What is a shutter?
Simply put, a shutter is a “curtain” located in front of your camera’s sensor. It controls the exposure time of the sensor to light. When you press the button, this curtain opens for a certain amount of time and then closes. Today, shutters can be either mechanical or electronic. They have the same purpose but operate differently.
How is shutter speed defined?
Shutter speed is the duration for which the shutter remains open when taking a photograph. It is the time your camera spends capturing a photo. It is expressed in fractions of a second, such as 1/1000s or 1/50s. The faster the shutter speed, the less light reaches the camera sensor, and the more motion is frozen. Conversely, the slower the shutter speed, the more light reaches the sensor, and the more motion appears blurred.
How do you choose the shutter speed?
The choice of shutter speed depends on several factors, such as:
- Available light: The more light there is, the faster shutter speed you can use to avoid motion blur.
- Desired motion effect: If you want to capture motion, you can use a slower shutter speed to create artistic blur. If you want to avoid any blur, you can use a faster shutter speed.
- Desired depth of field: Depth of field depends on the lens aperture and focus distance. If you want a shallow depth of field to emphasize the subject, you can use a faster shutter speed and wider aperture.
- Shooting conditions: Factors like vibrations or wind may require a faster shutter speed to avoid motion blur.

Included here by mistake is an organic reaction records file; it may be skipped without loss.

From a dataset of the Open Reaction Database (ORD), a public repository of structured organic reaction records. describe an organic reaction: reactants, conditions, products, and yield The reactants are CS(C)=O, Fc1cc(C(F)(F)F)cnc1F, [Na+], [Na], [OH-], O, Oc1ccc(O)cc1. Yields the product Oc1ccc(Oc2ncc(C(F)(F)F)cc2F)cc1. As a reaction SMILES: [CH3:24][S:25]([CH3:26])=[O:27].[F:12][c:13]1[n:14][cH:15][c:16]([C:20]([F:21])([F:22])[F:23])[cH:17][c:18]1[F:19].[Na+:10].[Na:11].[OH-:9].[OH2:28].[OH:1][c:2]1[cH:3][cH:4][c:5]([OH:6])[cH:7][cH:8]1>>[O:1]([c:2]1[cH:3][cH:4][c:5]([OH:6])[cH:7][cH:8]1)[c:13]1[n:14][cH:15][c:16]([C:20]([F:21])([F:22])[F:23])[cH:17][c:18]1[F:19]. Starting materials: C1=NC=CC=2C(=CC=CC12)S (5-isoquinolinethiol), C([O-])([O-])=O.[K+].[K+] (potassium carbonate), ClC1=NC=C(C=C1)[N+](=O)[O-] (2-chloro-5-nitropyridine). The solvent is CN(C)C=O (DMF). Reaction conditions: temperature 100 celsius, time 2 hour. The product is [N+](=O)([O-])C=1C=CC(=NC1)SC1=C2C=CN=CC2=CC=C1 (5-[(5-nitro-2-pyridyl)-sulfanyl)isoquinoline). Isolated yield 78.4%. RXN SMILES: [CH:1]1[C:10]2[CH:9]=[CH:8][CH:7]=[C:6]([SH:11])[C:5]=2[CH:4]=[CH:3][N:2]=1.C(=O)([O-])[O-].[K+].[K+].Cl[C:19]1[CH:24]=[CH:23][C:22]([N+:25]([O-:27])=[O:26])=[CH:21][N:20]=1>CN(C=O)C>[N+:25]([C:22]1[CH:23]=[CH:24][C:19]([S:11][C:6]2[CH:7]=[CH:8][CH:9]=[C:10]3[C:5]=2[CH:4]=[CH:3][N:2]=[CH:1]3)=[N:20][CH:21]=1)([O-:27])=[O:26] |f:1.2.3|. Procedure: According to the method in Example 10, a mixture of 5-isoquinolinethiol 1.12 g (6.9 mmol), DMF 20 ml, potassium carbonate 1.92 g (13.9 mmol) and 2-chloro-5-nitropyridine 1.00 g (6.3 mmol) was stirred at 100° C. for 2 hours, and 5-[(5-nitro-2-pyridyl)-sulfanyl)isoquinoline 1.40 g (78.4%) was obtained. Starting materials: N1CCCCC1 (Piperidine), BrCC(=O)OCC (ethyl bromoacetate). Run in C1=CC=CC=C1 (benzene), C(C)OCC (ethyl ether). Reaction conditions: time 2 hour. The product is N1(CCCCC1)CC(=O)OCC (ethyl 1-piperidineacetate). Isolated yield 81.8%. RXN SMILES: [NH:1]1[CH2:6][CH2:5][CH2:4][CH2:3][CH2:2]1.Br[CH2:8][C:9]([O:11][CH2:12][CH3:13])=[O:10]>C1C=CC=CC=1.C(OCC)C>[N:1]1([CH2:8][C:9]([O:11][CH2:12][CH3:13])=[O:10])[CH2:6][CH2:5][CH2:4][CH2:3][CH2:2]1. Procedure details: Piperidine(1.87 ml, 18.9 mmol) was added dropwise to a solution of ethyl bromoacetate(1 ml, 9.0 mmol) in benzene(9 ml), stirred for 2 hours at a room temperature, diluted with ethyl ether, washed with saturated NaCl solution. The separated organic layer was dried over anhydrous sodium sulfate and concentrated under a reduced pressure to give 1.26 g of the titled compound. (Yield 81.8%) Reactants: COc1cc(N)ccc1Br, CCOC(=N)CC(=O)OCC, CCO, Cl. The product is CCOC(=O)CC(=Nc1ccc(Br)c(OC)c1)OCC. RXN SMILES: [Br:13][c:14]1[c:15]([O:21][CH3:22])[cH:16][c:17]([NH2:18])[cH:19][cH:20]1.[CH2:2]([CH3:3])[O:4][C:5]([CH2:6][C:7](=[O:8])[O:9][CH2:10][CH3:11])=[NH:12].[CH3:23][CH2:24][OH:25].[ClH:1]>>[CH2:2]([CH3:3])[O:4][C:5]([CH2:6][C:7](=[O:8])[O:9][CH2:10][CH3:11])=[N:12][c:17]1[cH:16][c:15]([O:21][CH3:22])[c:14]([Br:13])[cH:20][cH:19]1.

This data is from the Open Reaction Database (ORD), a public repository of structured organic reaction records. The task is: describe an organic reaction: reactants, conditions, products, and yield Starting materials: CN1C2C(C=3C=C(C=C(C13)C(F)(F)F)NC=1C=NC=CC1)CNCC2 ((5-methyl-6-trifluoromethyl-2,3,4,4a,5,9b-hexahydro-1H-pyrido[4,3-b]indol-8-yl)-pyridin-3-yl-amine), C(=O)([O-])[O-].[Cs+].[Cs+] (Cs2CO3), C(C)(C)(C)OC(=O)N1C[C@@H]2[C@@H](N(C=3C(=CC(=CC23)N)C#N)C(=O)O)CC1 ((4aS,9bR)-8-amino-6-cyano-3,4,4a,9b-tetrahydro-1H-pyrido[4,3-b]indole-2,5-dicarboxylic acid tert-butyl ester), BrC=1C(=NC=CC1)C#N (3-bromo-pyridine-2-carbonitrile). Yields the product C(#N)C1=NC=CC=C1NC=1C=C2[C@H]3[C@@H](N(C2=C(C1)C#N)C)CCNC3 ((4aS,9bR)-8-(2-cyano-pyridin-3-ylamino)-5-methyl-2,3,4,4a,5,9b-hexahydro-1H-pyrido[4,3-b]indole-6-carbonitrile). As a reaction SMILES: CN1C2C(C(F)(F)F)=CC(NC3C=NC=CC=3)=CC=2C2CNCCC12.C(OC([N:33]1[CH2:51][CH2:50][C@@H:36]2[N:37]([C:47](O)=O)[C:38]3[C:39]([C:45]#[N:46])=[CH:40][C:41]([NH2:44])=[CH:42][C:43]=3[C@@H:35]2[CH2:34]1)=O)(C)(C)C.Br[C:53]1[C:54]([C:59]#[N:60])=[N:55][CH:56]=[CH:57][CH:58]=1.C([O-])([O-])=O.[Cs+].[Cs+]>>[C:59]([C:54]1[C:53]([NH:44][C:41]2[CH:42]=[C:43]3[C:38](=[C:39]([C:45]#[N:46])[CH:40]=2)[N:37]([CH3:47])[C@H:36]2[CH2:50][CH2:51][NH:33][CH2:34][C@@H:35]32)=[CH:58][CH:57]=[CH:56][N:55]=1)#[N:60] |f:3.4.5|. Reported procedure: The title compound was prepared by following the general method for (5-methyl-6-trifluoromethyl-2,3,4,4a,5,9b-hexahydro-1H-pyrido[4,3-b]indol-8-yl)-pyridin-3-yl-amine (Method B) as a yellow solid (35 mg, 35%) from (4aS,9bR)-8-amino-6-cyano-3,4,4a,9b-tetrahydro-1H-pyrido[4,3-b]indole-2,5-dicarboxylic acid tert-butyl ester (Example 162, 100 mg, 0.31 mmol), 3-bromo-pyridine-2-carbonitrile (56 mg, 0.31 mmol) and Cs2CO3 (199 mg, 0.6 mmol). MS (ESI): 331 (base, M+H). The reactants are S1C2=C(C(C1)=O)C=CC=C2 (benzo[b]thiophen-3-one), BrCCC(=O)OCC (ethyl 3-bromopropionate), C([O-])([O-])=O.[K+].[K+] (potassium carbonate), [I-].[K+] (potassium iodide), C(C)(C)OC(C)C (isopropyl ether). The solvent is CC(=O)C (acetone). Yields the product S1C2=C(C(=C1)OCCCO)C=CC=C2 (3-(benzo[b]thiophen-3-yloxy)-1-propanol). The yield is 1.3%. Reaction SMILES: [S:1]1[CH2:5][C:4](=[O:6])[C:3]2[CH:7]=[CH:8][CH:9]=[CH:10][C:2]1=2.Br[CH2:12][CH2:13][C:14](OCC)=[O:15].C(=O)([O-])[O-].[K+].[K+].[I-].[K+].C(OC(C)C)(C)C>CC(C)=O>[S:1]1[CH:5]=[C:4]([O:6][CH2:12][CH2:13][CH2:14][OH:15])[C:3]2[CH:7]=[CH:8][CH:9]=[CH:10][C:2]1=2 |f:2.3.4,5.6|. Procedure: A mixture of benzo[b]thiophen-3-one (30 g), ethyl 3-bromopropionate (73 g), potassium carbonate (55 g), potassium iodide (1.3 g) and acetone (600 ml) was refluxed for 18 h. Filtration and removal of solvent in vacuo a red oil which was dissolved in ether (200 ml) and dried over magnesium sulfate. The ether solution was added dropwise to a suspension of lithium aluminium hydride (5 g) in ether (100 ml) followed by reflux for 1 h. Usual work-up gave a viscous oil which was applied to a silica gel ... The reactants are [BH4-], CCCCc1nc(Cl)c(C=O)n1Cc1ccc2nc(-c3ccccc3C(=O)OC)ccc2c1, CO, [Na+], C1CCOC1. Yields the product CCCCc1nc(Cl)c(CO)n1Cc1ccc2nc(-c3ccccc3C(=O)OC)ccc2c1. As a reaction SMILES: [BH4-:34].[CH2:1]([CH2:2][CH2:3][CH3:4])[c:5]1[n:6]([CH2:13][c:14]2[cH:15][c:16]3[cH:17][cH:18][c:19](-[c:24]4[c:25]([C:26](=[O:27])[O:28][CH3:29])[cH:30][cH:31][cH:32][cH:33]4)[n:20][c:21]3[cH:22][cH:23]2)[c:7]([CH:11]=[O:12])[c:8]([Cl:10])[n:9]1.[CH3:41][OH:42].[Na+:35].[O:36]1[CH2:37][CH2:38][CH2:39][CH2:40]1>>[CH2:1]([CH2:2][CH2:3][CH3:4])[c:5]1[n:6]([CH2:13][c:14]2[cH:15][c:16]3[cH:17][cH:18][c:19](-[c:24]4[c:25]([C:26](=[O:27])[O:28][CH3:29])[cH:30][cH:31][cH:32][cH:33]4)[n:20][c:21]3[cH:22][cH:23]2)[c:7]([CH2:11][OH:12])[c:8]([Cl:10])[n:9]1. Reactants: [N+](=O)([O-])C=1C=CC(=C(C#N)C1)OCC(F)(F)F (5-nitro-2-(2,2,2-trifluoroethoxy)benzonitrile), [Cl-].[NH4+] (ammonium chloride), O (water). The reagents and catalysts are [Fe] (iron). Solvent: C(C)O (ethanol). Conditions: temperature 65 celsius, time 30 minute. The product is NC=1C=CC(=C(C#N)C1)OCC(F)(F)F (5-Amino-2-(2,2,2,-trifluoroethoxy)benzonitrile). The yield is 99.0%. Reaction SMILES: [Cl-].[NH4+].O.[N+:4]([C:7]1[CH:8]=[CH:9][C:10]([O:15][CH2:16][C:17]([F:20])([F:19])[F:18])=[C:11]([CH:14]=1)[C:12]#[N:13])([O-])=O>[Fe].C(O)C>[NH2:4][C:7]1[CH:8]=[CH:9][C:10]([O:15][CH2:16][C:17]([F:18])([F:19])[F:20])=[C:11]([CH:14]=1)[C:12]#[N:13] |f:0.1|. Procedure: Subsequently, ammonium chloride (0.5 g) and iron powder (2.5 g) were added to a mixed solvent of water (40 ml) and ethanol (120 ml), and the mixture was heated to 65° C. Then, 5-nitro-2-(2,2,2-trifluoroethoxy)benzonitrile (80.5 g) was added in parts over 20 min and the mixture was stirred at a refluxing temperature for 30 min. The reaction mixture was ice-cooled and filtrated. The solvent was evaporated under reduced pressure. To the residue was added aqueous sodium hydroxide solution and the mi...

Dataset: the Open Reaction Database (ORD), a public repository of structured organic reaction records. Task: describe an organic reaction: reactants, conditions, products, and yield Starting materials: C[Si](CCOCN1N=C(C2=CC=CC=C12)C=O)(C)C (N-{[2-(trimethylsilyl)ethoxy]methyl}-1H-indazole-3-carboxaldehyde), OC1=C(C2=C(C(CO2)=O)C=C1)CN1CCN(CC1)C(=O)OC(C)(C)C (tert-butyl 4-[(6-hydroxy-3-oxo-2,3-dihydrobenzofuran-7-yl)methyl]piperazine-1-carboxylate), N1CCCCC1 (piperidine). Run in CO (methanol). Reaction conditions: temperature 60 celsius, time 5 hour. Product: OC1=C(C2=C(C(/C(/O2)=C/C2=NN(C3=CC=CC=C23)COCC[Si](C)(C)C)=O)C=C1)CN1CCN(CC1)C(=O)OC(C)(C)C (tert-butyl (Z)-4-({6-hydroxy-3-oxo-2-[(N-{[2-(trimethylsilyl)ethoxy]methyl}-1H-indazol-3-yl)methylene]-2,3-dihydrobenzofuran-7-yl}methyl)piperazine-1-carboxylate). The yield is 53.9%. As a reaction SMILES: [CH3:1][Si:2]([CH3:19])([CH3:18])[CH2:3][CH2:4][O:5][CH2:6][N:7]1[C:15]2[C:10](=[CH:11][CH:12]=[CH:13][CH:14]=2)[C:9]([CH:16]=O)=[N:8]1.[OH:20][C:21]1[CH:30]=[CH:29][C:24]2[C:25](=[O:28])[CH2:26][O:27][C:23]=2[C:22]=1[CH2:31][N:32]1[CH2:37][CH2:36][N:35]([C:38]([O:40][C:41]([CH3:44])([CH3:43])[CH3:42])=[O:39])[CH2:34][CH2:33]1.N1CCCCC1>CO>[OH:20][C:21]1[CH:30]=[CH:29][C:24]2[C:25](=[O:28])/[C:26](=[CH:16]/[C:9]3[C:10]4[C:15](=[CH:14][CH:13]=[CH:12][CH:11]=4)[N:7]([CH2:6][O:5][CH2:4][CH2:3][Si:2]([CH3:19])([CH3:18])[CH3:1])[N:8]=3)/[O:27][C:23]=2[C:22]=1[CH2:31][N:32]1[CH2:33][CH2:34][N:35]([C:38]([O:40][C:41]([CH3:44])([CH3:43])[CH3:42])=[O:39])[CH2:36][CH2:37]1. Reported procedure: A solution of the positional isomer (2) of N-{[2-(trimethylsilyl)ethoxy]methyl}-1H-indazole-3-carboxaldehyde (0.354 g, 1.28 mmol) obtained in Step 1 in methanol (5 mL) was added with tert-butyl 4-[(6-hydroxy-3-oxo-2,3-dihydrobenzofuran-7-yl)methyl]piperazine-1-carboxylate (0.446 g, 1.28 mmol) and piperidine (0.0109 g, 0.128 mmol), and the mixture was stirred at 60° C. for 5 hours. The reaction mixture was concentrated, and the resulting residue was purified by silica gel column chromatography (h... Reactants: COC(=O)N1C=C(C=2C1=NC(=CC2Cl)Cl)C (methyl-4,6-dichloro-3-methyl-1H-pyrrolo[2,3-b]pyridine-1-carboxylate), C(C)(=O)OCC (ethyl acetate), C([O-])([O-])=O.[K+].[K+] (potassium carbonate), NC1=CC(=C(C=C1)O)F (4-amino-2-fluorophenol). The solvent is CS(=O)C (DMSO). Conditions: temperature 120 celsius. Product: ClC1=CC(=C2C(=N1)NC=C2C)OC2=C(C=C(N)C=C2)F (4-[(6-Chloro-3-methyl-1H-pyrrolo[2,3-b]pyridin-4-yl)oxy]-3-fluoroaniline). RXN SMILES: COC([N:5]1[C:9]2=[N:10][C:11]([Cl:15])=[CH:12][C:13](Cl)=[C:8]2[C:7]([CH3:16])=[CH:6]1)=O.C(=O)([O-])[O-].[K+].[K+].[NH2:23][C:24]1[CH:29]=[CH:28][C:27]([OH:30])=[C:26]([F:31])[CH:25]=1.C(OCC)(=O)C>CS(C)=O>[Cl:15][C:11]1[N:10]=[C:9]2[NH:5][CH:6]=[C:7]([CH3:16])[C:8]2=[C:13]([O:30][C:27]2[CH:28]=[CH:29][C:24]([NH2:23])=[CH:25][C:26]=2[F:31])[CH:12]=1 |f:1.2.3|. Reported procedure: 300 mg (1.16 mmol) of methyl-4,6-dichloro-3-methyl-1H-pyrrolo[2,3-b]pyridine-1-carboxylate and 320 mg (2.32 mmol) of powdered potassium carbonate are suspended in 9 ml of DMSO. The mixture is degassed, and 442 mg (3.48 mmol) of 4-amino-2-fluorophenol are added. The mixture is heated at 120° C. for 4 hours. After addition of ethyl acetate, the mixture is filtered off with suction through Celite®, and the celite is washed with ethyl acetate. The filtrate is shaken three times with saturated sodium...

In general, you can start with a shutter speed that corresponds to the focal length of the lens to avoid motion blur and adjust it based on the shooting conditions.
Shutter speed and exposure
As mentioned, shutter speed plays a significant role in exposure. If you use a long shutter speed, the camera sensor collects a lot of light, resulting in a very bright photo. By using a fast shutter speed, the camera sensor is exposed to only a small fraction of light, resulting in a darker photo.
On a sunny day, you may need to use a fast shutter speed to prevent your photo from being overexposed. Conversely, at night, you will likely use longer shutter speeds. However, when using longer shutter speeds, you will probably need to use a tripod to obtain sharp images.
Shutter speed and motion
When using a longer shutter speed, the shutter will capture any movement during that duration, resulting in an “artistic” blur in your photo. This effect is often used in car advertisements to convey a sense of speed by showing the direction of motion. This motion blur is called “motion blur.”
How is shutter speed measured?
Shutter speed is measured in fractions of a second when they are less than a second. They appear as “1/n” fractions. The higher the “n,” the faster the shutter speed, the darker the image, and the sharper the subject.
For example, 1/4 means a quarter of a second, while 1/250 means two-hundred-fiftieth of a second.
Most modern cameras can handle shutter speeds up to 1/4000th or 1/8000th of a second. The longest available shutter speed is typically 30 seconds. You can use longer shutter speeds by using external remote controls if needed.
How do you adjust the shutter speed?
To do this, you need to know what type of photo you want to create. If you are a landscape photographer shooting with a tripod, then shooting at slower speeds won’t be a problem. However, if you intend to photograph fast-moving subjects (animals, athletes, etc.), you will likely need a minimum of 1/250s and potentially up to 1/1000s or 1/2000s depending on the subject.
It is essential to set your shutter speed accurately and then adjust your aperture and ISO accordingly.